Primarily, we need to know what exactly accounting is. Accounting is a language, a system that communicates information, although it is just as important in the operation of government agencies, clubs, colleges and other kinds of organization. You probably have some idea already what accounting means. It is frequently used in everyday conversation to mean “answering for responsibility”.
What is an account?
An Account is the distinct record of an asset, liability, the revenue, a capital or an expense in a concise practice. For example, the individual record of cash which is an asset is known as cash account, the individual record of the purchase is purchases is Purchase account.
Now, talking about accounts payables.
Creditors rise when goods are purchased from the sellers on the basis of credit that is the cash isn’t pay at the time of transaction. These sellers or suppliers are called Creditors. They buy the goods but the cash or money is yet to be paid to them in the nearby future rather than at the moment of transaction. When accounts of such suppliers are made they are recognized as “Accounts payables”.
- The money receivable to the business or the person is called ‘Creditors’.
- The money to be paid by the business or the person is called ‘Debtor’.
When a cheque is issued to a creditor, it is recorded in the cash book whereas it is recorded in the Bank’s credit column on the same date but the bank will record it on the date when it is paid. In most of the cases a cheque cannot be presented for payment by the creditor on the date on which it is drawn. So long the cheque is not presented to the bank, the cash book balance and the pass book balance will differ, because the cash book was being credited but the pass book has not been debited.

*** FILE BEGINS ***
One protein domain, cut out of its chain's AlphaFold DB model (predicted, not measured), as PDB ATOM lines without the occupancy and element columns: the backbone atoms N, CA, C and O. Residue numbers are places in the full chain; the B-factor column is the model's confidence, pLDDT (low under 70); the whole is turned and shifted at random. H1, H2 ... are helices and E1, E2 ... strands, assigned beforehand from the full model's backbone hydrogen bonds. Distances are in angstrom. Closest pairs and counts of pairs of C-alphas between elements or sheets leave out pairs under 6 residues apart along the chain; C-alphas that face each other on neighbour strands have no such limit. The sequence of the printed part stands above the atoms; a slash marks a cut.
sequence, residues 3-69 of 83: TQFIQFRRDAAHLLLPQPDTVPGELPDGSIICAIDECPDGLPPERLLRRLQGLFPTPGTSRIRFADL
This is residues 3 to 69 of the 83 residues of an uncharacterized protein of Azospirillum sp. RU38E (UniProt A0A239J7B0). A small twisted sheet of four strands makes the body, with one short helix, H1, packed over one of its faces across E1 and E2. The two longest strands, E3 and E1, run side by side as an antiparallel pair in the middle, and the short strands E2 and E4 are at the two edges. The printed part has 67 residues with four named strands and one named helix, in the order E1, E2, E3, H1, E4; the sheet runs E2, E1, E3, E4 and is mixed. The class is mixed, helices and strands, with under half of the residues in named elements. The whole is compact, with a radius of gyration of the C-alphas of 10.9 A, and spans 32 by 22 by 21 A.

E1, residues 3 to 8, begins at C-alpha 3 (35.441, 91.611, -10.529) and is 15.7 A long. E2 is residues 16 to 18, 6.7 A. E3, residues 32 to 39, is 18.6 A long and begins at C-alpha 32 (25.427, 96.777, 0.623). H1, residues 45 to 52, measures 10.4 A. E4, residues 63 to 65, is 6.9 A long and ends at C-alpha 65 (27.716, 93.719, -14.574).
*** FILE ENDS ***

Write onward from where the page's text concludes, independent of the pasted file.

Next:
Suppose on 15.1.2005, we issue a cheque for Rs.10, 000 to a creditor Mr.X who presents it to the bank on 9.1.2005 and the bank pays him the money. Here the cash book balance and pass the book balance will show a difference of Rs.10, 000 during the 15th January to 19th January, 2005. For this, the cash book balance will be Rs.10, 000 less and the pass book balance Rs.10, 000 more.
Start free ReadyRatios
reporting tool now!
- Debt ratios
- Liquidity ratios
- Profitability ratios
- Asset management ratios
- Cash Flow Indicator Ratios
- Market value ratios
- Financial analysis
- Business Terms
- Financial education
- International Financial Reporting Standards (EU)
- IFRS Interpretations (EU)
- Financial software
Most WantedIFRS Terms
- Statement of Comprehensive Income
- Cost of Sales
- Shareholders Equity
- Finance Costs
- Earnings per Share (EPS)
- Deferred Tax Assets (Deferred Tax Liabilities)
- Capital Expenditure (CAPEX)
- Intercompany Eliminations
- Share Premium
- Distribution Cost
Have 10 minutes to relax?Play our unique
Play The Game